Voyeur ★★

Once upon a time, somewhere in the span between F. Scott Fitzgerald and Hunter S. Thompson, a dapper posse of aristocrat journalists thrived by combining pre-war sophistication with post-war sexuality. Belonging neither to the old world or the new, they were prophets of their present moment, a transitional group that helped lay the foundation for a culture that wouldn’t be able to accommodate them.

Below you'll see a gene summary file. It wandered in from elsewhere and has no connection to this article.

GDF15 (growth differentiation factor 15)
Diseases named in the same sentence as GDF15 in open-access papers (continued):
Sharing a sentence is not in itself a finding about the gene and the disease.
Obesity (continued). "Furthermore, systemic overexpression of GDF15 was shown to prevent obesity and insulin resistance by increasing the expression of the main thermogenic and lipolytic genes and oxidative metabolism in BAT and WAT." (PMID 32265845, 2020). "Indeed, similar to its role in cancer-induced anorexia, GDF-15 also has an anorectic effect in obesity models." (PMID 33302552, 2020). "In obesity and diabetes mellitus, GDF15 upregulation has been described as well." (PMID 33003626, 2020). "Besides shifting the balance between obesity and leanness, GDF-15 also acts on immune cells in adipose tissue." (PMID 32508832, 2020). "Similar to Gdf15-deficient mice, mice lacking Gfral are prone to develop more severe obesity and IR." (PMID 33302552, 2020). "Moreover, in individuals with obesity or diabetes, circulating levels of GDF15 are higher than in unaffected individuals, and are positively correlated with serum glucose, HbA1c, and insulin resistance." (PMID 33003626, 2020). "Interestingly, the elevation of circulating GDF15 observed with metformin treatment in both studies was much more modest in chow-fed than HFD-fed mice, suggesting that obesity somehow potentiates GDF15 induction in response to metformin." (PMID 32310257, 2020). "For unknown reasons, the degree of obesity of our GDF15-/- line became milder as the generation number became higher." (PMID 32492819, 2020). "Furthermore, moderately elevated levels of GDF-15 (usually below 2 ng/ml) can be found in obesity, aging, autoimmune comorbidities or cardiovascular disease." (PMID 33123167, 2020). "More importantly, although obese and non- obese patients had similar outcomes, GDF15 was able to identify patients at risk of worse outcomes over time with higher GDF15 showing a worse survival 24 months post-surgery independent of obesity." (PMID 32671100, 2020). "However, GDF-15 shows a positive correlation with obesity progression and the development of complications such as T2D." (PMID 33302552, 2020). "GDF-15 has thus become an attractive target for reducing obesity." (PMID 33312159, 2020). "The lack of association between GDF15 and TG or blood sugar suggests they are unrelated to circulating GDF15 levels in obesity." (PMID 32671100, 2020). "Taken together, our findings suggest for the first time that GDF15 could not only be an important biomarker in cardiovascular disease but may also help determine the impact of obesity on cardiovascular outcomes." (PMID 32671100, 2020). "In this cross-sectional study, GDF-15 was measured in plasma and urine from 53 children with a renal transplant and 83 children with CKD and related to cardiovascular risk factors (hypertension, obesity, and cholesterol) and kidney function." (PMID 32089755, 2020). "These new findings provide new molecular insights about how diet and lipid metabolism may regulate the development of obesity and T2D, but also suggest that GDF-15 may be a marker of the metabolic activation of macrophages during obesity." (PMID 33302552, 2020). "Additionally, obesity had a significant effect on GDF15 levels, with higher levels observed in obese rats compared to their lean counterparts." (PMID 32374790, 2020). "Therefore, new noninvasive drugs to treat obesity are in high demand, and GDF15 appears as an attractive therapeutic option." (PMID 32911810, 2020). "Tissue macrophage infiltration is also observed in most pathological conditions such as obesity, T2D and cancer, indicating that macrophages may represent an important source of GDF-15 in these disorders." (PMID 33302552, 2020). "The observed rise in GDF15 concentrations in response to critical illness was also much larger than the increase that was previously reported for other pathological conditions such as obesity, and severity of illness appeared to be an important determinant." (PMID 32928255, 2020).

Gay Talese was perhaps the most notable of the group. The godfather of indulgent celebrity profiles, Talese elevated an entire medium by fleshing a routine portrait into a genuine piece of literature; published in the April 1966 issue of Esquire, “Frank Sinatra Has a Cold” might well outlive the magazine that paid for it. Talese became almost as famous as the people featured in his work, and his reputation protected him from the rest of the 20th century; it seemed unthinkable that someone who could write several thousand words about a sore throat would ever run out of things to say.

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